Igor Girkin, a former commander of pro-Russian troops in east Ukraine who has emerged as one of the highest profile Russian nationalist military bloggers, said the death toll was in the hundreds, later editing his post to include wounded in that figure. Ammunition had been stored at the site and Russian military equipment there was uncamouflaged, he said.
Another nationalist blogger, Rybar, said around 70 soldiers were confirmed dead and more than 100 wounded.
Given that co-locating ammo with barracks is inexcusable, one would also assume that Reuters inclusion of Rybar would mean Rybar was also outraged about the incident.
This is all I could find on Rybar:
🇷🇺🇺🇦🎞 Chronicle of a special military operation: events of December 31, 2022 – January 2, 2023
▪️On December 31, the Russian army launched a massive missile attack on military and industrial facilities on the territory of Ukraine.
At least eight targets were hit in Kiev , including a hotel where foreign advisers were located and CHP-5…
▪️Unfortunately, not without tragedy. On New Year’s Eve, the Armed Forces of Ukraine launched a strike from the HIMARS MLRS on the location of Russian troops in Makeevka .
Air defense destroyed only part of the missiles. As a result of the hit, about 70 Russian servicemen were killed, more than 100 people were injured.
To underscore: This strike was an impressive stunt. Either by virtue of Western surveillance or loose-lipped cleaning women tipping off Ukraine authorities, Ukraine killed a not-consequential number of men and disproportionately embarrassed the Ministry of Defense. It has no strategic impact and will not change the direction of the conflict.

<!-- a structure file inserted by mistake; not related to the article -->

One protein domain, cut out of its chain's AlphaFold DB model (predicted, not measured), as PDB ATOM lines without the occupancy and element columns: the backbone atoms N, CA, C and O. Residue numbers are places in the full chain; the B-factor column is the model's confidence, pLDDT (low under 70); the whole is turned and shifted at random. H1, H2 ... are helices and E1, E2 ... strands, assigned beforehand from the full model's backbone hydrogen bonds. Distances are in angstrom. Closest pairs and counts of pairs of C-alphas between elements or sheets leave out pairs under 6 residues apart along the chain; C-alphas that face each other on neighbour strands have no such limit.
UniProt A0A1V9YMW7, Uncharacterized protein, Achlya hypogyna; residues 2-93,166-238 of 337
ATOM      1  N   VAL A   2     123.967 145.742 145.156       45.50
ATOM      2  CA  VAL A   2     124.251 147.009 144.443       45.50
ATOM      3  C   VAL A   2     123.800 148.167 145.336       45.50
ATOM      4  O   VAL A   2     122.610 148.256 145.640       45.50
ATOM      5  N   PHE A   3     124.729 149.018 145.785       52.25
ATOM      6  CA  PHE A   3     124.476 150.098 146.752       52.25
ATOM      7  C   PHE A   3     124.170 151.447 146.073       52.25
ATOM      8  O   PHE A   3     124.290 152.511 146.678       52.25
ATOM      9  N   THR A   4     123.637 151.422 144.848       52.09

In fact, it is consistent with what your humble blogger predicted weeks ago: as Ukraine is increasingly incapable of scoring meaningful victories on the battlefield, will increasingly resort to terrorism as a way of looking like it can still cause meaningful pain to Russia. Technically this attack was not terrorism but spending 6 of Ukraine’s scarce HIMARS to achieve a mere PR blip looks an awful lot like desperation to score any type of “win” appearance, as opposed to strategy.
In fact, Alex Vershinin, known to many readers as the author of the seminal Royal United Services paper, The Return of Industrial Warfare, recently provided an updated take on the strategies of the two sides. Vershinin sets forth Ukraine’s two key elements, and the second one in such a matter of fact manner that it is easy to miss its importance:
The Ukrainians’ terrain-focused war of maneuver is constrained by two factors: limited artillery ammunition and equipment production, and coalition considerations. Ukraine started the war with 1,800 artillery pieces of Soviet caliber. These allowed firing rates of 6,000 to 7,000 rounds a day against 40,000 to 50,000 Russian daily rounds. By now this artillery is mostly out of ammunition, and in its place Ukraine is using 350 Western caliber artillery pieces, many of which are destroyed or breaking down from overuse. Meanwhile, Western nations are themselves running out of ammunition; the U.S. is estimated to produce only 15,000 155mm shells a month. This constraint has forced Ukraine to adopt mass infantry formations focused on regaining territory at any cost. Ukraine simply cannot go toe to toe with Russia in artillery battles…
Ukraine’s second constraint is the coalition nature of its warfare. Since running out of its own stocks, Ukraine is increasingly reliant on Western weaponry. Maintaining the Western coalition is crucial to the Ukrainian war effort. Without a constant string of victories, domestic economic concern may cause coalition members to defect. If Western support dries up due to depletion of stock or of political will, Ukraine’s war effort collapses for lack of supplies. In some ways, Ukraine has no choice but to launch attacks no matter the human and material cost…